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Can a freelance artist claim unemployment benefits?

  • 3 min read
  • Last updated 28 Mar 2024

As a freelance artist, there are a few parts to this question. This is because the employment rights of the self-employed are different from those of the employed. But don’t worry, we’re here to help!

At a time like the pandemic, this question is super-prevalent, so here are a few things to consider:

  1. Have you registered as self-employed and paid taxes on your income?
  2. Are you a full-time freelance artist?
  3. How long have you been freelance?

Are you registered as self-employed?

Freelance artists that earn over a certain amount must declare their income to HMRC. This is the case whether you’re working on art full-time or whether it’s a side-gig.

Either way, to be eligible to claim state-provided support, you need to have been paying certain taxes for at least the previous two tax years. 

Read more about the tax year here.  

As a freelance artist, you will owe both Income Tax and National Insurance. National Insurance entitles you to state benefits such as the Job Seeker’s Allowance (JSA), but you can only qualify with certain types of National Insurance:

National Insurance typeEligible for JSA?Paid by
Class 1YEmployed
Class 1A/BNEmployed
Class 2NSelf-employed
Class 3NEmployed
Class 4NSelf-employed

Are you a full-time freelance artist?

If you work on art as a side-gig to full-time employment, you can absolutely apply for unemployment benefits if your situation changes. However, you must bear in mind that:

  • Your income from freelance art cannot be enough to sustain a liveable income
  • You will not need to de-register as self-employed (if you’ve previously registered for Self Assessment)
  • You will need to meet the following conditions:
    • You’re both able and available to work
    • You’re genuinely seeking employment

For full-time freelance artists, the rules are a little different. Full-time employees pay Class 1 National Insurance contributions through their salary, making them eligible for the Job Seeker’s Allowance (JSA). In comparison, the self-employed workforce pays Class 2 (scrapped from 6 April 2024) and Class 4 National Insurance which qualifies you for other state benefits, but not JSA.

You may, however, still be eligible if:

  • You’ve made voluntary Class 1 National Insurance contributions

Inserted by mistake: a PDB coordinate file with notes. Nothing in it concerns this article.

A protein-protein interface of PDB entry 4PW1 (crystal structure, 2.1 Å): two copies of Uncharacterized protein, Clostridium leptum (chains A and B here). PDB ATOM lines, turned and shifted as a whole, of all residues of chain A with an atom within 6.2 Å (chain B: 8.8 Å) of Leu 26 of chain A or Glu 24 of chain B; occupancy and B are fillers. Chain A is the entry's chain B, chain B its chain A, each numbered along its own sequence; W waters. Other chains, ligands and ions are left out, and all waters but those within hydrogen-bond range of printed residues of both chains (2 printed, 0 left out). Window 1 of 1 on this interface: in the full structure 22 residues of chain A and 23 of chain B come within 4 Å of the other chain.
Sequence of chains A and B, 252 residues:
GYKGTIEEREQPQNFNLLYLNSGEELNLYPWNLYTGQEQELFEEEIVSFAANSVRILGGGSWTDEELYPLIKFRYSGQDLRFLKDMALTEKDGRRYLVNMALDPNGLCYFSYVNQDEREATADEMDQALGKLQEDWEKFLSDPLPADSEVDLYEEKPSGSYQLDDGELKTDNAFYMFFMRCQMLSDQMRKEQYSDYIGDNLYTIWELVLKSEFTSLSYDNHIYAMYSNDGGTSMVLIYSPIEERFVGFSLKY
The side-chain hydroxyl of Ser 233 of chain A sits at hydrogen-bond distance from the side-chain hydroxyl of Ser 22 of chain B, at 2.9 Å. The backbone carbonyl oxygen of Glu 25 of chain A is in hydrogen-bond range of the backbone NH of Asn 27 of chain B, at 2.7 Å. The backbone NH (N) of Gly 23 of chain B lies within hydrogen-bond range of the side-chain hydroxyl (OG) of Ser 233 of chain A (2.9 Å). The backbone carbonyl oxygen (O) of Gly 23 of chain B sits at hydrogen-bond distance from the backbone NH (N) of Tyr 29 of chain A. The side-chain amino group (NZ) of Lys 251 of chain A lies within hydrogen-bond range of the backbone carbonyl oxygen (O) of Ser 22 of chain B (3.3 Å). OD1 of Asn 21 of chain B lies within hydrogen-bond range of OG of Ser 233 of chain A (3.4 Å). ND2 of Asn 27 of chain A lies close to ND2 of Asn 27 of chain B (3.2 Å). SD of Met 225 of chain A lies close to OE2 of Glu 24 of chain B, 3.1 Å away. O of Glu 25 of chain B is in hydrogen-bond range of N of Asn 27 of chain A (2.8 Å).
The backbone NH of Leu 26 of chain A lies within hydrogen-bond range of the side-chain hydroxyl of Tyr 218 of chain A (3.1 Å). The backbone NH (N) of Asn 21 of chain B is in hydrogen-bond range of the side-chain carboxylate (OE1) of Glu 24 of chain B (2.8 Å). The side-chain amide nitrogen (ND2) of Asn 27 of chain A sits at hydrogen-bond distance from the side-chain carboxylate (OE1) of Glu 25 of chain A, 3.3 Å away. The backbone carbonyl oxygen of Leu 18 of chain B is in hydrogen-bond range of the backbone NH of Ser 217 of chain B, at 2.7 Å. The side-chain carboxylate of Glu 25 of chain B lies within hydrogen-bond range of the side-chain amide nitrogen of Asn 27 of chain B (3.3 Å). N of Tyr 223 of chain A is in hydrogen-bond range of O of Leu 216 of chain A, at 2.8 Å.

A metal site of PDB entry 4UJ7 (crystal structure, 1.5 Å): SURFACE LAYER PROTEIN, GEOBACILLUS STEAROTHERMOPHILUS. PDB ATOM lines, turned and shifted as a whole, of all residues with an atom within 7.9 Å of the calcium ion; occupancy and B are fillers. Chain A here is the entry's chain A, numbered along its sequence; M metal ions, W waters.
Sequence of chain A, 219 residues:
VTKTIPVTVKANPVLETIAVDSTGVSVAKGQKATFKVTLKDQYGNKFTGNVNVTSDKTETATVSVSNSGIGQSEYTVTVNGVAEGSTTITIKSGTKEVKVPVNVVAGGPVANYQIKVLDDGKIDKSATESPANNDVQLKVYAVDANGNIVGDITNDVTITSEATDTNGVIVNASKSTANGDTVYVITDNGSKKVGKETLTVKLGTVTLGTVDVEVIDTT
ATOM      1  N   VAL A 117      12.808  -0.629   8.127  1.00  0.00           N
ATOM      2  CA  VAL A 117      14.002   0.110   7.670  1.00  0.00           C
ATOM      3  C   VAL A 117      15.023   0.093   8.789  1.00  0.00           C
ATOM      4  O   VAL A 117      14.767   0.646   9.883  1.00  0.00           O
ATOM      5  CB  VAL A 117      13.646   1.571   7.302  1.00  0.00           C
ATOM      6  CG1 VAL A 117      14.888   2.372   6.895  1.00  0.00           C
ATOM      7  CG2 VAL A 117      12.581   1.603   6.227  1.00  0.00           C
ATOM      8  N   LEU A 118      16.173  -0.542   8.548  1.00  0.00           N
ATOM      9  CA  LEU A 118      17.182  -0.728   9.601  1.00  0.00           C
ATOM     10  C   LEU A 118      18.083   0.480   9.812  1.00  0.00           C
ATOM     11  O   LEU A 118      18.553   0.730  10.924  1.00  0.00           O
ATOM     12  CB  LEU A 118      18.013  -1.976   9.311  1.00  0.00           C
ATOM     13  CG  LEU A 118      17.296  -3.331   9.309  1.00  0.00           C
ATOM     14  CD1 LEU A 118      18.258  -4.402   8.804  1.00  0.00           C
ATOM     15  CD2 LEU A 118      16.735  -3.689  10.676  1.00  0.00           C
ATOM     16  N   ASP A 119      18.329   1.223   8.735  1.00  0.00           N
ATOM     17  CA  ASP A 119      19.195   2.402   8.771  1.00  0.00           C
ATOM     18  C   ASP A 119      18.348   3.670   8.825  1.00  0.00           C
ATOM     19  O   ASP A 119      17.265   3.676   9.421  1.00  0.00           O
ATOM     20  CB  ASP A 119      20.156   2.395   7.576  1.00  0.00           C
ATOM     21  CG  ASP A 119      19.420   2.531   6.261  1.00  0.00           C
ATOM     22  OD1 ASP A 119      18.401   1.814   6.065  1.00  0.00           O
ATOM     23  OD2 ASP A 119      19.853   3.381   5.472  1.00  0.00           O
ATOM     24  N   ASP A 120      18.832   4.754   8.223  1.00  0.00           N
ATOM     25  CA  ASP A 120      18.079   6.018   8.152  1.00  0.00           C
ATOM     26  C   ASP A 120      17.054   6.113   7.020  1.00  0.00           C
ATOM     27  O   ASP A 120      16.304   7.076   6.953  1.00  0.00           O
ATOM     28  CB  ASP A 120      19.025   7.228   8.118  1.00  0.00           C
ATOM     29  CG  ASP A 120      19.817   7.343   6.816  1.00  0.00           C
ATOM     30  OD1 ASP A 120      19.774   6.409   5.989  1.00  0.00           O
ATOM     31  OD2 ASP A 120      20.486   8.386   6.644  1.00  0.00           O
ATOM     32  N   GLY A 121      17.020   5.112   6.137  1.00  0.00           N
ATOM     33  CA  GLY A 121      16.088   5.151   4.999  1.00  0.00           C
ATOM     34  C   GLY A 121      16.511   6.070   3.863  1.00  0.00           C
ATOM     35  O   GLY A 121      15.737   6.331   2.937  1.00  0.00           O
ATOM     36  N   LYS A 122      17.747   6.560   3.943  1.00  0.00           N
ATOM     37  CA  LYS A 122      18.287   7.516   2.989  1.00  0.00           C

• You’re no longer self-employed (not by choice and not a seasonal break)
  • You’re available for full-time work
  • You work less than 16 hours a week

How long have you been self-employed?

The amount of time that you’ve been self-employed is important. You will need to have paid at least two tax years of (voluntary) Class 1 National Insurance contributions to be eligible to claim.

The tax year runs from 6th April to 5th April. 

There are three types of Jobseeker’s Allowance available. Click the links below to understand them in more detail:

  1. ‘New Style’ – based on Class 1 NI
  2. Contribution-based – based on Class 1 NI
  3. Income-based

Can I claim income-based JSA as a freelance artist?

You can potentially claim. Here’s what you need to be eligible:

  • You’re 18 or over (there are some exceptions if you’re 16 or 17 – contact Jobcentre Plus for advice)
  • You cannot be older than the State Pension age – check yours here
  • You’re not in full-time education
  • You’re residing in England, Scotland or Wales
  • You are available for work
  • You’re either not working or you work less than 16 hours per week
  • You don’t have an illness or disability that stops you from working
  • You’re either single, or have a partner who works less than 24 hours a week
  • You and your partner (together) have £16,000 or less in savings

Be aware that the income-based JSA is means tested so unfortunately, support is not guaranteed.

How much could I claim?

Every two weeks, you can claim the following amounts:

  • Claim up to £67.20 (if you’re up to 24)
  • Up to £84.80 (if you’re 25 or over)

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